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This is a follow-up to this question..

If I have a string text and a set of other strings I can use the Aho-Corasick algorithm to find the strings of the set in text.

Now I have a dictionary (set of strings) instead of text. I can organize the dictionary as a trie or hash table (or even BST). Can I apply the Aho-Corasick algorithm to find all strings of the set in the dictionary?

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You can apply modified algorithm.

Suppose each node in tree have 2 types of edges

1)Edge "may be", if you are at prefix, and get some letter, so new prefix can still be prefix from some word in the dictionary.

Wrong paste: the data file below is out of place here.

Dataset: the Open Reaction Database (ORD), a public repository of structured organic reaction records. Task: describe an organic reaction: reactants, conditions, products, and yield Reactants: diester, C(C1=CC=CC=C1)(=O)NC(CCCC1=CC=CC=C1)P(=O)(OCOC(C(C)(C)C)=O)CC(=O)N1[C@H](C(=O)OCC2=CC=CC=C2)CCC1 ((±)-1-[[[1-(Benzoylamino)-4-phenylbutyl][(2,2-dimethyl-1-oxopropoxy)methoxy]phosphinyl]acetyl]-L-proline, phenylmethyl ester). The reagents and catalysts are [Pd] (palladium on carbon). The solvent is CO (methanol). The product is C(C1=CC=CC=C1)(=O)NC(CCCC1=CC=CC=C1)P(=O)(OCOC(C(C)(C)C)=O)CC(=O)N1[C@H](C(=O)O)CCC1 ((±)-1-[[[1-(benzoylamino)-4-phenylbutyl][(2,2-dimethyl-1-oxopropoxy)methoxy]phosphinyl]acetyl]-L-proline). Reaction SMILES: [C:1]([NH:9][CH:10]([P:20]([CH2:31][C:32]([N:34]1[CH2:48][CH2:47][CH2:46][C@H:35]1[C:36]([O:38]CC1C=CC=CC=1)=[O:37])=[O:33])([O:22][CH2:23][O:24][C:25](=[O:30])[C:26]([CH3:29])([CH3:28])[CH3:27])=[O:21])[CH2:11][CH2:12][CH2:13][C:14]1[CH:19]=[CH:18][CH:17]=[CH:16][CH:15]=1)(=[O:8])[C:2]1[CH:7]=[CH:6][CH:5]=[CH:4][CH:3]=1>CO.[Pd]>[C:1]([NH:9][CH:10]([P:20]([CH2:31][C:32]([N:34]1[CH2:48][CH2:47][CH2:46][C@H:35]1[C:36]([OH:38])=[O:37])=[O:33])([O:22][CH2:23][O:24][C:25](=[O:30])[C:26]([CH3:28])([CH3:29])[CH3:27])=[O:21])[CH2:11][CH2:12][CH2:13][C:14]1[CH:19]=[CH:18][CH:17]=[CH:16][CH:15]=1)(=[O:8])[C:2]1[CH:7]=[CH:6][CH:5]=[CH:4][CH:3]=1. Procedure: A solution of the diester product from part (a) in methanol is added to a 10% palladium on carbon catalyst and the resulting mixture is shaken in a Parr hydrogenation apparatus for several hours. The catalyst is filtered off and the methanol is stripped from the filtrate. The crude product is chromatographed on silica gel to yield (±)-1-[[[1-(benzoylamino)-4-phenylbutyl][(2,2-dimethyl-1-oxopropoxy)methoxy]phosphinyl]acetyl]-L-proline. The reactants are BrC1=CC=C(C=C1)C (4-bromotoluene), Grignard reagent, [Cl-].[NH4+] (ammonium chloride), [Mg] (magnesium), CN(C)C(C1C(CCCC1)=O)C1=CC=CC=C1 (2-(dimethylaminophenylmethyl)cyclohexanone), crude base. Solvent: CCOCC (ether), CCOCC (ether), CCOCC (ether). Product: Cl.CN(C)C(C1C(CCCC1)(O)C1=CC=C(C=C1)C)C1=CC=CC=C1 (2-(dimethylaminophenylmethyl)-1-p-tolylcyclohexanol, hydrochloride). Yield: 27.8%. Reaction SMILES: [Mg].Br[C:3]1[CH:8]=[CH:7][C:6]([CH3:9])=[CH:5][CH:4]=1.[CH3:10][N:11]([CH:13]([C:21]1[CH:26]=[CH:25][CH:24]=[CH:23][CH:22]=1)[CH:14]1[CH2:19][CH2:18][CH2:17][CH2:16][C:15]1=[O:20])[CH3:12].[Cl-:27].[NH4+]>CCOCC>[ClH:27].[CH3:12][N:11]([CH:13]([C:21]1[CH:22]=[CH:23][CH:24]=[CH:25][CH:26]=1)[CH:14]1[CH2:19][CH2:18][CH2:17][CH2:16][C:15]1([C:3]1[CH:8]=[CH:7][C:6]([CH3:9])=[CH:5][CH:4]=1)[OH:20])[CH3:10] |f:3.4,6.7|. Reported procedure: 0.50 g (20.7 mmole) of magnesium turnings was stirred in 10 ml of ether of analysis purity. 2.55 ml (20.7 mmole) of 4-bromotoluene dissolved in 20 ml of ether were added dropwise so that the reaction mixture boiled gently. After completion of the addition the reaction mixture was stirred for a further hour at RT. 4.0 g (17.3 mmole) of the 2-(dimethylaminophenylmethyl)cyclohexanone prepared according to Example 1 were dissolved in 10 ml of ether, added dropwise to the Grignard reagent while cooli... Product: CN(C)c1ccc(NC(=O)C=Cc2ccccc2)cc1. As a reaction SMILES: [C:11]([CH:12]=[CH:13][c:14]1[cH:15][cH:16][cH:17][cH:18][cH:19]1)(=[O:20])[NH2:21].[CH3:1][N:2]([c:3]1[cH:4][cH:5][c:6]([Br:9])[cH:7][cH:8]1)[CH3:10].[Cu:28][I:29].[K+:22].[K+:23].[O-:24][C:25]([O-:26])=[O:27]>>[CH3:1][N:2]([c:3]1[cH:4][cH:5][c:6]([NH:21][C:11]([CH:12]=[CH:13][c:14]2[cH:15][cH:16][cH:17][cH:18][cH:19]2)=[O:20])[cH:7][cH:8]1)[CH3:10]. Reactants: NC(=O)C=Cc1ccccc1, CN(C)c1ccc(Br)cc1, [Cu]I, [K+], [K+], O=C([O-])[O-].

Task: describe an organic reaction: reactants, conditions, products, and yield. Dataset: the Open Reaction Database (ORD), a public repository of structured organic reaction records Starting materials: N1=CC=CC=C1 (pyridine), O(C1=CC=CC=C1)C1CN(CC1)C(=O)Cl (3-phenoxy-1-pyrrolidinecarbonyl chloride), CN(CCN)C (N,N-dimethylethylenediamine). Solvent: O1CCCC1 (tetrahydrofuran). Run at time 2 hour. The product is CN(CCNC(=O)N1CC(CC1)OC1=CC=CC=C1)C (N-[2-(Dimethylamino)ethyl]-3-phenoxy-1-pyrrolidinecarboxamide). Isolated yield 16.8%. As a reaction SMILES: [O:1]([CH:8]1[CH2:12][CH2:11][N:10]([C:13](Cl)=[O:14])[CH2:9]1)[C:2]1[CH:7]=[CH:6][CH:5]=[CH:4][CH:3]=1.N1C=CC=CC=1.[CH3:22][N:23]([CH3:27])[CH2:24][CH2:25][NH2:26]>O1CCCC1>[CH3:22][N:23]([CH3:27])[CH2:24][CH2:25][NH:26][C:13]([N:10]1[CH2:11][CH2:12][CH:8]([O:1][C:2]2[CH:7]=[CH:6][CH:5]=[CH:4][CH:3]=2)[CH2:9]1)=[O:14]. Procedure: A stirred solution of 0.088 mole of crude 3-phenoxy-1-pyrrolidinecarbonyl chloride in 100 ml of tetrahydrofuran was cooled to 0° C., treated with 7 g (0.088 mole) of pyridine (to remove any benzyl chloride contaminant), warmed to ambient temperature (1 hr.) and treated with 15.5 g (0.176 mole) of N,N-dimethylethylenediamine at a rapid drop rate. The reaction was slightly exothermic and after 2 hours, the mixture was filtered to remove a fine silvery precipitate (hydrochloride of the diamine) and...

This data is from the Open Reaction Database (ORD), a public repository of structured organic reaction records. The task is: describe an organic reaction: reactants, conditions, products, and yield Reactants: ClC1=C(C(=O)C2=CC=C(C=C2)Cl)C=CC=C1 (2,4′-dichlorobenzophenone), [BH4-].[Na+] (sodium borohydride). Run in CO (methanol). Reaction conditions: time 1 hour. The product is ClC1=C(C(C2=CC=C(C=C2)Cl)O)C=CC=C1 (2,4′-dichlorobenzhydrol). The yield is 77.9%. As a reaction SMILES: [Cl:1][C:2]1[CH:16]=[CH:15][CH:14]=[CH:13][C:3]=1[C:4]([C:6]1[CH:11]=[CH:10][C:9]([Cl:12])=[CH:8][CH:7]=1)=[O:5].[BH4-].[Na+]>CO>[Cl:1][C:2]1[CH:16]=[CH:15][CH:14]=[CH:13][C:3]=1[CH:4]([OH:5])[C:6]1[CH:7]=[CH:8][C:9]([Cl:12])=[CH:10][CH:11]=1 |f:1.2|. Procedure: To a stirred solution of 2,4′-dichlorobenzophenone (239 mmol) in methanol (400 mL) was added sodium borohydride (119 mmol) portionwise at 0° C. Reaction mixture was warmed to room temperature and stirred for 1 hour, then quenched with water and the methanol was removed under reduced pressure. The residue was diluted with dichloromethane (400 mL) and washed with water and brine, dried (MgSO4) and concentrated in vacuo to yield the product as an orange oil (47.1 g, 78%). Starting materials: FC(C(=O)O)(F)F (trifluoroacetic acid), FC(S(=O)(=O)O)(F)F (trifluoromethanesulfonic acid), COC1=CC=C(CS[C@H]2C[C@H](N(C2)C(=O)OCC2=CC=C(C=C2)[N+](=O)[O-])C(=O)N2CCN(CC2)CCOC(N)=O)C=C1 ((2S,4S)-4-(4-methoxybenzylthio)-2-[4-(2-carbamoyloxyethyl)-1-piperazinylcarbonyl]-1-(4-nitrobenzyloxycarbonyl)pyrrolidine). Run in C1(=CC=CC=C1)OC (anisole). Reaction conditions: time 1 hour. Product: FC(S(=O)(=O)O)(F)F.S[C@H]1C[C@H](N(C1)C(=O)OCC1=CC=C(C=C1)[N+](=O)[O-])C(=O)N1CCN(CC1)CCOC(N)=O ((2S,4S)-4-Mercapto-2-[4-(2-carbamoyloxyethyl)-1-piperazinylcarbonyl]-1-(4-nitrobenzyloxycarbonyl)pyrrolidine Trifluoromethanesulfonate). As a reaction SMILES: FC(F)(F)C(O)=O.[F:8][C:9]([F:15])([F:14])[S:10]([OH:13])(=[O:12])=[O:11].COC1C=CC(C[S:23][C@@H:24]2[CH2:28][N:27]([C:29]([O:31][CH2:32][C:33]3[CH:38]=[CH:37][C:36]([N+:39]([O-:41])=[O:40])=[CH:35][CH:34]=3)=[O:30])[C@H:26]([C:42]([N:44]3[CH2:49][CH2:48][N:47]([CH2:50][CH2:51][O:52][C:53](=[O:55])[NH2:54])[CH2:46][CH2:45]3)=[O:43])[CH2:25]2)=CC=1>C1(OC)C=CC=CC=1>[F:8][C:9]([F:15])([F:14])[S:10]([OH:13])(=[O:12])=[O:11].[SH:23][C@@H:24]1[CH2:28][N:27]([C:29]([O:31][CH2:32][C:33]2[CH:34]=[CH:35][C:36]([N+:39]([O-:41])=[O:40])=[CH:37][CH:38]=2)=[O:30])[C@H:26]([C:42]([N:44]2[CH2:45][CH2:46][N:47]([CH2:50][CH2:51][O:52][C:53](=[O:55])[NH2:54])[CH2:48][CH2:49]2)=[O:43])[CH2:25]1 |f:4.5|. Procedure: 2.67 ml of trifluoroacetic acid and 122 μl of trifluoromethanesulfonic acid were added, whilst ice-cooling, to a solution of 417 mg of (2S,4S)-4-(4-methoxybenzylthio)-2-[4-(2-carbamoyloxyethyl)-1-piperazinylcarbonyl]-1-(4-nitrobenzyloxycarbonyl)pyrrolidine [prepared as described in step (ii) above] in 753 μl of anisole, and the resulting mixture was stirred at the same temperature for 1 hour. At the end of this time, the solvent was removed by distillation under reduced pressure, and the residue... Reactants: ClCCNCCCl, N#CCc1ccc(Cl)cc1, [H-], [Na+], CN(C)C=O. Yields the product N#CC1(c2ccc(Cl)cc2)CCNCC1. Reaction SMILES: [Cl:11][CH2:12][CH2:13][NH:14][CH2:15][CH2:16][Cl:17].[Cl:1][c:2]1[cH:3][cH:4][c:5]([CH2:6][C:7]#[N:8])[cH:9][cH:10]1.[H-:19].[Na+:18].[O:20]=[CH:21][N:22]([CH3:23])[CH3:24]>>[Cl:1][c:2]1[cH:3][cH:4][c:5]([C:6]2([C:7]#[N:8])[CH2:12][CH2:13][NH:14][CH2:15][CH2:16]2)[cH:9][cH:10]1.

Example: Dictionary aaa and aaabc, if you are at aaa and receive a letter b, you move to aaab.

2)Edge "nope", if you are at prefix, and get some letter, so new prefix isn't in dictionary, you say that word isnt in dictionary and proceed to next word.

Example: Dictionary aaa and aaabc, if you are at aaa and receive a letter c, you can say that word isnt in dictionary and proceed to next word.

To build tree you'll need O(total dictionary length) time and O(length) to check each word, so this will lead O(input) algorithm.

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The point of a dictionary is that it facilitates searching by the datastructure employed.

For example, with a hashtable, you would check for each member of set in the hashtable by using a hash lookup. There is no need to use a substring-search.

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